The Danish Ministry of Transport is the Danish ministry in charge of coordinating and realizing the transport politics of Denmark. The Ministry is headed by a Permanent Secretary; the Ministry of Transport employs 140 staff. The daily administration and handling of tasks and assignments on transport are carried out by a number of institutions, executive agencies, corporations and boards. Counting every institution and every corporation the Ministry employs around 40.000 people The Ministry of Transport was founded in 1892 under the name Ministry for Public Works. In 1987 it changed name to Ministry of Traffic, though known as Ministry of Traffic and Communication during 1988 to 1989. In 2005 the energy sector was detached from Ministry of the Environment and attached to the Ministry of Traffic. In turn, the name was changed to Ministry of Energy. Wind power in Denmark Official ministry website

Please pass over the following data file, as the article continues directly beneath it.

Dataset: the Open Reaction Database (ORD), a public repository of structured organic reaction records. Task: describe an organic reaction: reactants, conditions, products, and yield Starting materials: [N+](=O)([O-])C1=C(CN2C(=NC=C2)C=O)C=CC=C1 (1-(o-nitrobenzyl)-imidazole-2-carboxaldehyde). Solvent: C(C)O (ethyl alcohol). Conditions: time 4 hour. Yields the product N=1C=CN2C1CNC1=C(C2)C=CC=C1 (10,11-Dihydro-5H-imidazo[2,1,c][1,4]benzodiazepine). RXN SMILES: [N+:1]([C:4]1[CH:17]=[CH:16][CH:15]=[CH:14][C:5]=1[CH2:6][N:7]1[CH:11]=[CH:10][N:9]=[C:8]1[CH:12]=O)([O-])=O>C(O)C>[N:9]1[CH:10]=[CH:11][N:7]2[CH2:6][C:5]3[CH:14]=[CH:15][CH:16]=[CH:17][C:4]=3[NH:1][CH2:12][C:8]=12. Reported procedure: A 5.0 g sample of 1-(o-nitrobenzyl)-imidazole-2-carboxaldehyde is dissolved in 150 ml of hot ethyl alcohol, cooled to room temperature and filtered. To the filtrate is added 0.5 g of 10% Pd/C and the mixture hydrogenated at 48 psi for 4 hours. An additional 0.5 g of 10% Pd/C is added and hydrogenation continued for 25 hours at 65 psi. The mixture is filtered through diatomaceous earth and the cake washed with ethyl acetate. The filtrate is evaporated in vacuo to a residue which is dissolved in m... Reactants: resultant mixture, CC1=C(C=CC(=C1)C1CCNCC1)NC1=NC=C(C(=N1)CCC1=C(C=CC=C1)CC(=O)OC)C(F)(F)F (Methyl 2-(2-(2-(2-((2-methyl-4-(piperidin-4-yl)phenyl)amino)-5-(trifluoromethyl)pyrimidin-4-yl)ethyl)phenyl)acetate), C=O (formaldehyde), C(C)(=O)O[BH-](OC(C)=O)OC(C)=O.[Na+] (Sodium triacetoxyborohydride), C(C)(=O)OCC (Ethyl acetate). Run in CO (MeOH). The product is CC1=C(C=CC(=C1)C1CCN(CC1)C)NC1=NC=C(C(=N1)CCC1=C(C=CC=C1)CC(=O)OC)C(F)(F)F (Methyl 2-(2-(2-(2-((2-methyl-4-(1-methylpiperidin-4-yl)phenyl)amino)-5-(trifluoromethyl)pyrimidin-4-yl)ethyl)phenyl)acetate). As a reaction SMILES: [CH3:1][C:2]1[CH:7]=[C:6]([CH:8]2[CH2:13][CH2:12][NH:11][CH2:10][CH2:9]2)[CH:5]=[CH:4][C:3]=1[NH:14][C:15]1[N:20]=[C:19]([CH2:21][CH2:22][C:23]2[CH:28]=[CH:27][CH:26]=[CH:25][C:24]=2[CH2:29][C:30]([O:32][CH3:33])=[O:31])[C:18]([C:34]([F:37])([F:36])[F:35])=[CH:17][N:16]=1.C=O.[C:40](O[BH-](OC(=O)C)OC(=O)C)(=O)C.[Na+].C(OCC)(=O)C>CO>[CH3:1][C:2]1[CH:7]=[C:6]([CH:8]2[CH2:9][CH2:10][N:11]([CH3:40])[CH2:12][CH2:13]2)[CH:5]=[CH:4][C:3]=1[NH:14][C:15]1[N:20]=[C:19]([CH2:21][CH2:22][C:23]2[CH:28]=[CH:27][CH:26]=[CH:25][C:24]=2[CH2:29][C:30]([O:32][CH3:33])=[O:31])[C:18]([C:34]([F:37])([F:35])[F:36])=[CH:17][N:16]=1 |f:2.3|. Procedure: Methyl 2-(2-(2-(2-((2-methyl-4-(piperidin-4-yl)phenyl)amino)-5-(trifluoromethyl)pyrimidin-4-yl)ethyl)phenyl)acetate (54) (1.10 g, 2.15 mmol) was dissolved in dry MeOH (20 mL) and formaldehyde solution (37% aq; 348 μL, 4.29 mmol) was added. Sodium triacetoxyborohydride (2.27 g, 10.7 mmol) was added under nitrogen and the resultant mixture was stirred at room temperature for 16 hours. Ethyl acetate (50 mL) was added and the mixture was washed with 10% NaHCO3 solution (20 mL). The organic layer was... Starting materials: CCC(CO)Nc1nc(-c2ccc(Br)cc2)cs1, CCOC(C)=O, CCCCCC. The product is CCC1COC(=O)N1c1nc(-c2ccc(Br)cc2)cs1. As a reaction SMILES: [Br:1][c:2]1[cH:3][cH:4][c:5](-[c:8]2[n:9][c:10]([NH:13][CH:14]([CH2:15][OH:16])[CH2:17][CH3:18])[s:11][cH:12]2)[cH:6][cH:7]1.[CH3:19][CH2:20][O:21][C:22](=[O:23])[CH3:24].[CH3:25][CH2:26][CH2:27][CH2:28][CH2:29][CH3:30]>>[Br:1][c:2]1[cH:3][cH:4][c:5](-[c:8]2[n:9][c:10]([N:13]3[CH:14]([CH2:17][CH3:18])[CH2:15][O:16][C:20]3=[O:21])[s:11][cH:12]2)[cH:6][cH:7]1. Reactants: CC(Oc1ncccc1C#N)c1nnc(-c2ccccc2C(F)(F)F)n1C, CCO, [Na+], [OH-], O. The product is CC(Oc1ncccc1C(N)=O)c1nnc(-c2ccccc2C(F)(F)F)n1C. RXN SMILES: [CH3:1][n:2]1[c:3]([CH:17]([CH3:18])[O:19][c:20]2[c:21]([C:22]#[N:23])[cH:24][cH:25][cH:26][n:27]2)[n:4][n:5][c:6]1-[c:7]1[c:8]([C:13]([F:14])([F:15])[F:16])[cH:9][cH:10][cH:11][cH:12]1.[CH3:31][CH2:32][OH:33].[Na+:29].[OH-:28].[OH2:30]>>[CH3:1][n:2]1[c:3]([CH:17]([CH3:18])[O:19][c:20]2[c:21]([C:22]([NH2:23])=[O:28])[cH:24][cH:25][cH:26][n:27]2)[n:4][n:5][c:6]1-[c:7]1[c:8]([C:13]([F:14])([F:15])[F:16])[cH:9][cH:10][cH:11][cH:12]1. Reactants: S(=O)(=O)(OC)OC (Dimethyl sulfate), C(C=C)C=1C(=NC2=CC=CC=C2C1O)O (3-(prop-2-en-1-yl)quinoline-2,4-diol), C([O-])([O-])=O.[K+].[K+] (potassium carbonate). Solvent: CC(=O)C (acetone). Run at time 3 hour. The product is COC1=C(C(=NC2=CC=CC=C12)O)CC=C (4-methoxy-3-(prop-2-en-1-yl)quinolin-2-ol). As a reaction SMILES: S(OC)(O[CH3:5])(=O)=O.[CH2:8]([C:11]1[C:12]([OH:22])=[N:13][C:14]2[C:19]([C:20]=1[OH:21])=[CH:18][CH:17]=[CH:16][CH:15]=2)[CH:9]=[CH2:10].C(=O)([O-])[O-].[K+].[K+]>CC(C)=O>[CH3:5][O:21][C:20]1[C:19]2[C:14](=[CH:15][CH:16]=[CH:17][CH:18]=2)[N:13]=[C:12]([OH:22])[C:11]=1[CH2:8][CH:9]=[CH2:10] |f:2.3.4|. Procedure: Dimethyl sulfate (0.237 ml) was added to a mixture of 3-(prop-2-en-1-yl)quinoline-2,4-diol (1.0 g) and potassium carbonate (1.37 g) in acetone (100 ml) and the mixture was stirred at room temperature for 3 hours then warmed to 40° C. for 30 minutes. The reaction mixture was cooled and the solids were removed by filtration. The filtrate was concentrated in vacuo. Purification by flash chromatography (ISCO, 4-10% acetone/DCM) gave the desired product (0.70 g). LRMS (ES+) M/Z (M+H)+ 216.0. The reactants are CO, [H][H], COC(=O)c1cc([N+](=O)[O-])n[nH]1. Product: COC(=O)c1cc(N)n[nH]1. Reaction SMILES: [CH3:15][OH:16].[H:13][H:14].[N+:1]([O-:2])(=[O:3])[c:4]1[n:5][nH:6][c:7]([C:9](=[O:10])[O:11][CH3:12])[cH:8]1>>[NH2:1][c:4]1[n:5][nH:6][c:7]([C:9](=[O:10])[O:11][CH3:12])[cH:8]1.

Venstre, full name Venstre, Danmarks Liberale Parti, is a conservative-liberal, agrarian political party in Denmark. Founded as part of a peasants' movement against the landed aristocracy, today it espouses an economically liberal pro-free market ideology. Venstre is the major party of the centre-right in Denmark, the third largest party in the country; the party has produced many Prime Ministers. Denmark's current government is a minority government consisting of Venstre, the Liberal Alliance, the Conservative People's Party, with external support from the Danish People's Party. In the 2015 parliamentary elections, Venstre received 19.5% of the vote, 34 out of 179 seats. It is led by Lars Løkke Rasmussen, who took over as party leader and Prime Minister from Anders Fogh Rasmussen when the latter became Secretary General of NATO in 2009; the party is a member of Liberal International and the Alliance of Liberals and Democrats for Europe. One of Denmark's thirteen MEPs are from Venstre in the 2014-19 term of office, they sit with the ALDE Group in the European Parliament.